My Tokyo Guide
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Updated: April 2, 2018
Revel in an experience that, centuries ago, was restricted to the wealthy as you feast on traditional Japanese cuisine over free-flow drinks on board a yakatabune pleasure boat. Mostly an evening affair, feel the river breeze as you see the bright city lights and riverside views from a different vantage point.
The yakatabune—historically referred to as Japanese pleasure boats— are small ships adorned with lanterns that have over the centuries hosted dinner parties where guests can mingle and socialise over food and drinks. Each boat is furnished with tatami mats and low tables, and historically featured entertainment such as music performances and poetry recitals as the boat cruises down the river. It first started during the Heian Era (794-1185) and had been a hallmark of ostentatious luxury for feudal lords, samurai warriors and later, wealthy merchants. It opened up to the masses only in the late 19th century.
History by the Water
As your yakatabune sets sail, it is time to eat, drink and be merry. Feast on traditional Japanese cuisine such as sushi and tempura, while quenching your thirst at the all-you-can-drink bar of alcoholic and non-alcoholic drinks. As you revel in the jolly mood on board—karaoke is also typically available—take in the stunning riverside views and city lights. Each vessel can either be booked for a private party, or shared among a number of small groups. With the smoking area generally confined to the top deck, children can also join in the experience.
Spice up your ride by going dressed in Japanese traditional wear such as the yukata—a casual summertime garment—or the jinbei—a loose clothing historically worn as nightwear but now also commonly seen at summer festivals. This will make for some great photographs, while children will also find the experience fun. You can buy these outfits for cheap, especially in summer when many stores sell them, or they are also available for rent. Do some research online to find the best places.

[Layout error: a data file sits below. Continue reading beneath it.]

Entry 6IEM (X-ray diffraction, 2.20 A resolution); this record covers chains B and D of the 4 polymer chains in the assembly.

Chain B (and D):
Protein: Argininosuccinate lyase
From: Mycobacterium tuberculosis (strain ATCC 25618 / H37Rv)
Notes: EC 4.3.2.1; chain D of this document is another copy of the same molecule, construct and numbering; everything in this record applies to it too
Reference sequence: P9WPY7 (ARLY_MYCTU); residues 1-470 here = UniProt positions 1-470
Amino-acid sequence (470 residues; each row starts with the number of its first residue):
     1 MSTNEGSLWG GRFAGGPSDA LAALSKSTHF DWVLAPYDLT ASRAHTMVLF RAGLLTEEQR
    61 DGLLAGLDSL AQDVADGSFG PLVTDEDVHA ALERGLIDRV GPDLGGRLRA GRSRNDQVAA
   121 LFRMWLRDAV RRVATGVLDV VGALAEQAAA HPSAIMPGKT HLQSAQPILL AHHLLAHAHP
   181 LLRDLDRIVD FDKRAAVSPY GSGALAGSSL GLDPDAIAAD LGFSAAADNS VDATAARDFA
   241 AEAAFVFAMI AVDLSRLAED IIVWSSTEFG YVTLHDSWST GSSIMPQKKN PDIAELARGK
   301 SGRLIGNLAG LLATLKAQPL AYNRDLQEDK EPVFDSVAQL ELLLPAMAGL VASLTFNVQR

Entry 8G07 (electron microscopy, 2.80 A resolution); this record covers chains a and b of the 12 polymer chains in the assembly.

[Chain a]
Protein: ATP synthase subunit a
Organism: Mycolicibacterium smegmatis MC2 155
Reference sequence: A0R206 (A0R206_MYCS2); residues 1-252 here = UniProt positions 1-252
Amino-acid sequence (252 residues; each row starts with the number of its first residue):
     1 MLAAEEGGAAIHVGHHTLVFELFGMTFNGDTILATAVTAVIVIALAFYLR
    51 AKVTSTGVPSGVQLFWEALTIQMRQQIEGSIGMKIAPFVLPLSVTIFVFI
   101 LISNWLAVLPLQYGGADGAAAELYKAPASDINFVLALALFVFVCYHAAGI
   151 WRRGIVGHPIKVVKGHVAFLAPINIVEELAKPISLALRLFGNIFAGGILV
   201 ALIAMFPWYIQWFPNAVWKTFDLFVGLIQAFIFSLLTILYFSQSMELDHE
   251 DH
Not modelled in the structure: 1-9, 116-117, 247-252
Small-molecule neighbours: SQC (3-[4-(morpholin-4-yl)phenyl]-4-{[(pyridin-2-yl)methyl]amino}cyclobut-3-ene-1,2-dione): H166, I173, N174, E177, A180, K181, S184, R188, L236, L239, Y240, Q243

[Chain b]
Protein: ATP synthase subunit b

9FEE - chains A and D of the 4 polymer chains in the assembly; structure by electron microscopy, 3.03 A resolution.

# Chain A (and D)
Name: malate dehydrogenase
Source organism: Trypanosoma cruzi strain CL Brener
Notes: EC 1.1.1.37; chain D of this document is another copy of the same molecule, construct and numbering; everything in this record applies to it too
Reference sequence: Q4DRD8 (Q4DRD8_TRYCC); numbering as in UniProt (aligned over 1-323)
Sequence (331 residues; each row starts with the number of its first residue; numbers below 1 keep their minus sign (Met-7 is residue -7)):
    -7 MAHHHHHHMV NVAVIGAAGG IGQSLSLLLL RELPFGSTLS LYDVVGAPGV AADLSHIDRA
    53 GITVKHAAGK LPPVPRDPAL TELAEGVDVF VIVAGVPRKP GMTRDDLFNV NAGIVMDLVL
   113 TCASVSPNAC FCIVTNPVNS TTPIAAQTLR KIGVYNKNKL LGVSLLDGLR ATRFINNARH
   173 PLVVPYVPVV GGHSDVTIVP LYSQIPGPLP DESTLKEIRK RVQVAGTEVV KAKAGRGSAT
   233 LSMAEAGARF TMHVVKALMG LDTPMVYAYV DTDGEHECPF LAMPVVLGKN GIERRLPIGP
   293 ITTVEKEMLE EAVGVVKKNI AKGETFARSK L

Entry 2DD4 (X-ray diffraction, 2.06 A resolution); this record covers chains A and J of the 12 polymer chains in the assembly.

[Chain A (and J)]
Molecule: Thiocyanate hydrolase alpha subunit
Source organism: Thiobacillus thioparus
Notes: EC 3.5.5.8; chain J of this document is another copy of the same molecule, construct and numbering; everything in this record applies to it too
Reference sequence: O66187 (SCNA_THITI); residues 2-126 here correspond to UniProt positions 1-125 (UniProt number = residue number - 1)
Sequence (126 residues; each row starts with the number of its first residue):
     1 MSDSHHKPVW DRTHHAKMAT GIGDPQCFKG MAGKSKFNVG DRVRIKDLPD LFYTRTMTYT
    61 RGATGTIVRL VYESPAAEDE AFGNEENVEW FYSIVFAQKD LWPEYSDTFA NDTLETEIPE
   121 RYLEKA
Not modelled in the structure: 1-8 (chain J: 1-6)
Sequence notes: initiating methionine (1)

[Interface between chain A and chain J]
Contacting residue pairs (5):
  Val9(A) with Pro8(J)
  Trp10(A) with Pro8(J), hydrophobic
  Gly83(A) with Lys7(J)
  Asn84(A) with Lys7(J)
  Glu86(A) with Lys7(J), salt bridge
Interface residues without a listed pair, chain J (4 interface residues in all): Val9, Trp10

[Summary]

Be sure to secure your seat in advance with an online reservation, especially during the peak periods of the cherry blossoms season in spring and the fireworks festival in summer. Many cruise operators offer bilingual websites, and so making a booking is a fuss-free experience. The boarding points differ by service and operator, though common locations include piers along the Sumida River in Asakusa, or in the Odaiba area. Outside of the peak season, scheduled cruises tend to run only in the evenings, and last about two and a half hours.
If you prefer to go in the day, you'll need to gather up a party of 10 passengers as this is the minimum number required to charter a private service. Otherwise, go during the peak cherry blossom season when scheduled services also run in the day. Complete your cultural experience by opting in, usually for an extra charge, for a performance by traditional Japanese geishas who are skilled at art forms like classical music, dancing and poetry. There are also themed boats such as ninja cruises, and fishing tours around the bay.